Published on 13th March 2017 by lauram

Welcome back to this week’s edition of the news summary at The Medic Portal. This blog brings you the key health news stories that occurred from 6th to 12th March. This week has seen research that links tooth loss to an increased risk of dementia, analysis that indicates high death rates have been recorded at a number of NHS trusts throughout England and a new study has shown a link between a gluten-free diet and developing diabetes.

A study completed in Japan with more than 1,500 elderly participants has found that participants with fewer teeth had a greater chance of developing dementia. Those participants with only one to nine teeth had a 81% higher risk of dementia than those with 20 or more teeth. Currently there are 850,000 people living with dementia in the UK and this is thought to increase to more than a million by 2025. The study shows a link between tooth loss and dementia but it is not possible to determine whether or not this is due to dementia leading to poor oral hygiene. Another explanation for the results of the study is that poor oral hygiene is often a sign of poor overall health or an unhealthy lifestyle which in turn could increase the risk of dementia. Poor oral health has also been previously linked to heart disease and poor blood sugar control in diabetics.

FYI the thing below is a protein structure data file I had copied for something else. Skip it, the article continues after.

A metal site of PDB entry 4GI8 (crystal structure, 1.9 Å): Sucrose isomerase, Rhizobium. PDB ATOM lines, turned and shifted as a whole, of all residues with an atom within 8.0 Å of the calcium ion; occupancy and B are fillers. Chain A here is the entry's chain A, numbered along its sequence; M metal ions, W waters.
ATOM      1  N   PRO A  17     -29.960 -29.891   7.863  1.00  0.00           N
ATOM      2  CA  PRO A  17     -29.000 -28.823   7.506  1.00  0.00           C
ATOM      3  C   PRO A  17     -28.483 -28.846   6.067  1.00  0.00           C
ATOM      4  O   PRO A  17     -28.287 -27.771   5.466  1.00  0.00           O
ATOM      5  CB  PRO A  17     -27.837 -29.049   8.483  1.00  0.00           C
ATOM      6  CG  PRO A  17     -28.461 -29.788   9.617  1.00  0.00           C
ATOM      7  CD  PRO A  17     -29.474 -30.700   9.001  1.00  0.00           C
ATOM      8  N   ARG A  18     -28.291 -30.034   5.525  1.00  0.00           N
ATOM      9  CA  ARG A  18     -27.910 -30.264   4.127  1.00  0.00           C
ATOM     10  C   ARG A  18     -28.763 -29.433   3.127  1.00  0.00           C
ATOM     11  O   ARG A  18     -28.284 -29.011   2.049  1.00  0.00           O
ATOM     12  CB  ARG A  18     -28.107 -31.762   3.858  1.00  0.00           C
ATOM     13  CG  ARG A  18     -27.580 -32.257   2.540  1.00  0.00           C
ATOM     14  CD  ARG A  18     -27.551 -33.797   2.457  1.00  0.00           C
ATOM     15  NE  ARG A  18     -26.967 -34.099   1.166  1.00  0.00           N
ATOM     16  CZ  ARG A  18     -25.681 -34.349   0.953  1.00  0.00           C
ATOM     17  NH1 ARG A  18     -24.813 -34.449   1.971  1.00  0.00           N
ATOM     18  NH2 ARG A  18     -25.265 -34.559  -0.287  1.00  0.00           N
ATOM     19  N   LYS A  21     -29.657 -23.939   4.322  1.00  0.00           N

Gluten Free
Gluten Free

Gluten-free diets have become increasingly popular over the last ten years. A major study by Harvard University suggests that cutting down on gluten or eliminating it from your diet increases the risk of developing type 2 diabetes by 13%. It is thought that only 1% of the population is gluten intolerant, but in the UK over 12% of adults adhere to a gluten free diet. The study showed that of 200,000 patients, those who were eating the highest percentage of gluten had a 13% lower risk of developing type 2 diabetes than those with a restricted gluten intake.

A BBC investigation has found significantly high death rates recorded at 19 out of England’s 133 NHS trusts. This equates to 15,396 more deaths than expected at the trusts from 2011 to 2016. Blackpool Teaching Hospitals Foundation Trust had the highest number of excess deaths over the five year period. Analysis of the figures indicates a strong link between the high number of deaths and a lower than average number of doctors. In addition to this, high levels of hospital bed occupancy also appears to have a link to the higher mortality rates. The analysis was completed as part of an NHS performance monitoring process.

Words: Joelle


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